Restraining orders are civil actions and may be in effect independently of any criminal charges of domestic violence. As such, neither TROs nor FROs are noted on criminal records and do not show up in standard criminal background checks. The main exception is if you are convicted of criminal contempt for violating a restraining order. If that happens, the contempt conviction (indicating a restraining order violation) will show up on background checks.
In addition, every restraining order issued (temporary or final) is noted in publicly searchable court records and police databases--so unless you can get these records removed, they could show up in deeper records searches or on the Domestic Violence Central Registry. Even a TRO that was dismissed could show up in some records searches unless you have it removed by expungement relief.
What Is Expungement?
An expungement is a court procedure that can help someone with a criminal history erase his or her record from the public eye. Many lesser criminal convictions are eligible for expungement in New Jersey five years after the sentence has been served.
Can Restraining Orders Be Expunged?
Restraining orders are not eligible for expungement because they aren't considered criminal convictions and don't appear on criminal background checks, anyway. In some cases, restraining orders that are no longer active may be removed from court records and police databases upon request. Likewise, if you're convicted of violating a restraining order, that conviction may be eligible for expungement if you meet the qualifications.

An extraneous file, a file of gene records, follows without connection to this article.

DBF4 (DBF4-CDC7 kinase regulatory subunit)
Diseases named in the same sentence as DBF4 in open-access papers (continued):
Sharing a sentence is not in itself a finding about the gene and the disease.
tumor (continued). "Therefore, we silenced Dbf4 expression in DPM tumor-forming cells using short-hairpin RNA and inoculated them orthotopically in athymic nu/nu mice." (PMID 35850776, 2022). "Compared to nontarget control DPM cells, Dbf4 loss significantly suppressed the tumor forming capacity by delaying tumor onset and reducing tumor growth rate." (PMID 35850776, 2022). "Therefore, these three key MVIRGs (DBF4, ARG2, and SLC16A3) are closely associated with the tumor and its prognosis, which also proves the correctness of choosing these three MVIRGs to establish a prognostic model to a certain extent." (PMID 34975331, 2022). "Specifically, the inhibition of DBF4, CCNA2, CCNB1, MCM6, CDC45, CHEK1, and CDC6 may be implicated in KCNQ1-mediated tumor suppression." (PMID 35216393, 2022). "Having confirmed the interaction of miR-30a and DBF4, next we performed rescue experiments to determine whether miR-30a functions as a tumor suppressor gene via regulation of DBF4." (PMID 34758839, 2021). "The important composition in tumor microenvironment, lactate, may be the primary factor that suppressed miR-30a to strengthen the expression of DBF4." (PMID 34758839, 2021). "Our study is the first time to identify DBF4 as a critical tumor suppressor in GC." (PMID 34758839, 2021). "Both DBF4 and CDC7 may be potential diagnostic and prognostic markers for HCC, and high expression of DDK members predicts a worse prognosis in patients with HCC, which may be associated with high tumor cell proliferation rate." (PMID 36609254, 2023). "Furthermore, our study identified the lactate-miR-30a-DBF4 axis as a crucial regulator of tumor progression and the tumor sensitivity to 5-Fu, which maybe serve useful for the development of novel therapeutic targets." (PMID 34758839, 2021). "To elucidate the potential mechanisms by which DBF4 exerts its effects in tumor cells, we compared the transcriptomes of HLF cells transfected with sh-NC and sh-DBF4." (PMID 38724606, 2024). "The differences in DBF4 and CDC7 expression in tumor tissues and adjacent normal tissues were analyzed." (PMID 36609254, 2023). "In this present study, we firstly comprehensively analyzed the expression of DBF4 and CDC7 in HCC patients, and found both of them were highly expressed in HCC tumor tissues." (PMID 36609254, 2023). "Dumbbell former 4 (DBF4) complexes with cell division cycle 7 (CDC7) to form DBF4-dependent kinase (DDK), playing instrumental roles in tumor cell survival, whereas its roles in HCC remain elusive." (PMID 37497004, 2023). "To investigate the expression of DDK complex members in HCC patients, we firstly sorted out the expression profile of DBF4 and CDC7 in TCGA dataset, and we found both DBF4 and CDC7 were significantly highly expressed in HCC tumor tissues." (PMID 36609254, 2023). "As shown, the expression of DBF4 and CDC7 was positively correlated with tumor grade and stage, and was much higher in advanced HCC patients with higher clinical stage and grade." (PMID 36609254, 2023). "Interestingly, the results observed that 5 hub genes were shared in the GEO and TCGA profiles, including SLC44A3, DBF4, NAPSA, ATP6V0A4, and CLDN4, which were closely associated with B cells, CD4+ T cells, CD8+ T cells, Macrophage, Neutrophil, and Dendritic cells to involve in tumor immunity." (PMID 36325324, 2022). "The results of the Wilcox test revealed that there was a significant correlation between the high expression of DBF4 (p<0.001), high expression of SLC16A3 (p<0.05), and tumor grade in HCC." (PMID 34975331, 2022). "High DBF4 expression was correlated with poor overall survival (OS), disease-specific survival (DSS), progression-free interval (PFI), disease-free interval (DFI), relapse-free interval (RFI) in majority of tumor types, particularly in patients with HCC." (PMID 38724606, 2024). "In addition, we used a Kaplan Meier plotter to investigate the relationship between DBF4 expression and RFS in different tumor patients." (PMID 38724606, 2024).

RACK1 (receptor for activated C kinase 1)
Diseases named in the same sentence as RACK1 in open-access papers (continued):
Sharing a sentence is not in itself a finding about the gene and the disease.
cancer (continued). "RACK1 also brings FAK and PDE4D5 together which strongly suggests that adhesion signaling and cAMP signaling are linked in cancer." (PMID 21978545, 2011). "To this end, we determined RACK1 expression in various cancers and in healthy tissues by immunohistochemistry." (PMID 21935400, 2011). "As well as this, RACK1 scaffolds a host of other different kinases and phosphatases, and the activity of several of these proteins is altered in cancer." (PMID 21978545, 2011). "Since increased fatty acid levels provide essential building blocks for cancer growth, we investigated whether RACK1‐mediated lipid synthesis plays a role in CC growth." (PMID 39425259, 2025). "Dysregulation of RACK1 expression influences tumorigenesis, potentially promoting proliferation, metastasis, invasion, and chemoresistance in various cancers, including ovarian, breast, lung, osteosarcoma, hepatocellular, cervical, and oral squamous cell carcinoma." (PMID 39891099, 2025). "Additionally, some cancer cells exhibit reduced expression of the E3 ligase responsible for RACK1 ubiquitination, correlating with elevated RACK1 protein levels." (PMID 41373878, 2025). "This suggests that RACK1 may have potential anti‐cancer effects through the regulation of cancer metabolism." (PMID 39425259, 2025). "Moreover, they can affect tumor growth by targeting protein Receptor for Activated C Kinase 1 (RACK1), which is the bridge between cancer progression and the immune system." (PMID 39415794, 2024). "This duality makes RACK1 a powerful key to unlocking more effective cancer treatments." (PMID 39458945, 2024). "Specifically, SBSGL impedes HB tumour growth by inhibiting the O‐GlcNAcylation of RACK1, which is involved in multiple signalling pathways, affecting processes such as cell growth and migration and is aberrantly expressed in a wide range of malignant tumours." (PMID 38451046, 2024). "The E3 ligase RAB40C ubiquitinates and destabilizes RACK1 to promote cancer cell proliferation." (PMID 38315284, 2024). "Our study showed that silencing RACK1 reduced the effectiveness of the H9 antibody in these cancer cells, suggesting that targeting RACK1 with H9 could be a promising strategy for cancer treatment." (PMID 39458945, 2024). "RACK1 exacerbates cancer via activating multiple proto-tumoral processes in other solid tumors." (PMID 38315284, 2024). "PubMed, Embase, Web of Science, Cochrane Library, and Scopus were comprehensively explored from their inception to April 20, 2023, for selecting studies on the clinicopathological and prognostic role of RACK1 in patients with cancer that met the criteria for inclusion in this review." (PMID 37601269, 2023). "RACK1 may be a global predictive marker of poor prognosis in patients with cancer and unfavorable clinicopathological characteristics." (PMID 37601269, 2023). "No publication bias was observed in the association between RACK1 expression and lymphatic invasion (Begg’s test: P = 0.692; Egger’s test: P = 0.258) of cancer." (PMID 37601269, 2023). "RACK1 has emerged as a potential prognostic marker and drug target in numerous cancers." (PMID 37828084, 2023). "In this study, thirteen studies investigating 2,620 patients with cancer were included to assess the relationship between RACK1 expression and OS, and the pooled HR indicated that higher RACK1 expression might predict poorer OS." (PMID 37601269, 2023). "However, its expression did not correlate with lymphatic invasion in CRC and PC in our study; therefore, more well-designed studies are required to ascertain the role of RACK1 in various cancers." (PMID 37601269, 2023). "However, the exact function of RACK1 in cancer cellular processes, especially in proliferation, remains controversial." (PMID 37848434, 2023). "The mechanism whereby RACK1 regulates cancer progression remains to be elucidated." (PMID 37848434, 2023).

The TRO Against Me was Dismissed. Can I Get It Removed from Court Records?
In many/most cases, yes. A TRO is considered a stopgap measure to provide temporary relief for the victim of domestic violence. If you successfully challenge the plaintiff's request for a final restraining order at your hearing, the judge will dismiss the TRO, and it won't become a FRO. Once the TRO is dismissed, your attorney can petition to have all records related to the TRO stricken from court and law enforcement records. Although this is technically not an expungement since TROs are not criminal records, it is similar to expungement because it hides all references to the restraining order from public view.
Get Help with Your TRO Today
If you have been served with a temporary restraining order in New Jersey, it's important to seek legal help as soon as possible. If your TRO becomes final, it remains in effect indefinitely and may easily appear in the Domestic Violence Central Registry and other records searches. Your best bet for keeping the restraining order off public records is to successfully challenge it at the final restraining order hearing--and your best chance of success is to hire an attorney with specific experience challenging restraining orders. Once you get the TRO dismissed, your attorney can move toward getting you expungement-like relief so the TRO can't come back to haunt you in the future.
The Lento Law Firm has helped many defendants successfully defend against restraining orders in New Jersey. To see how we can help, call us at 888-535-3686 or contact us online.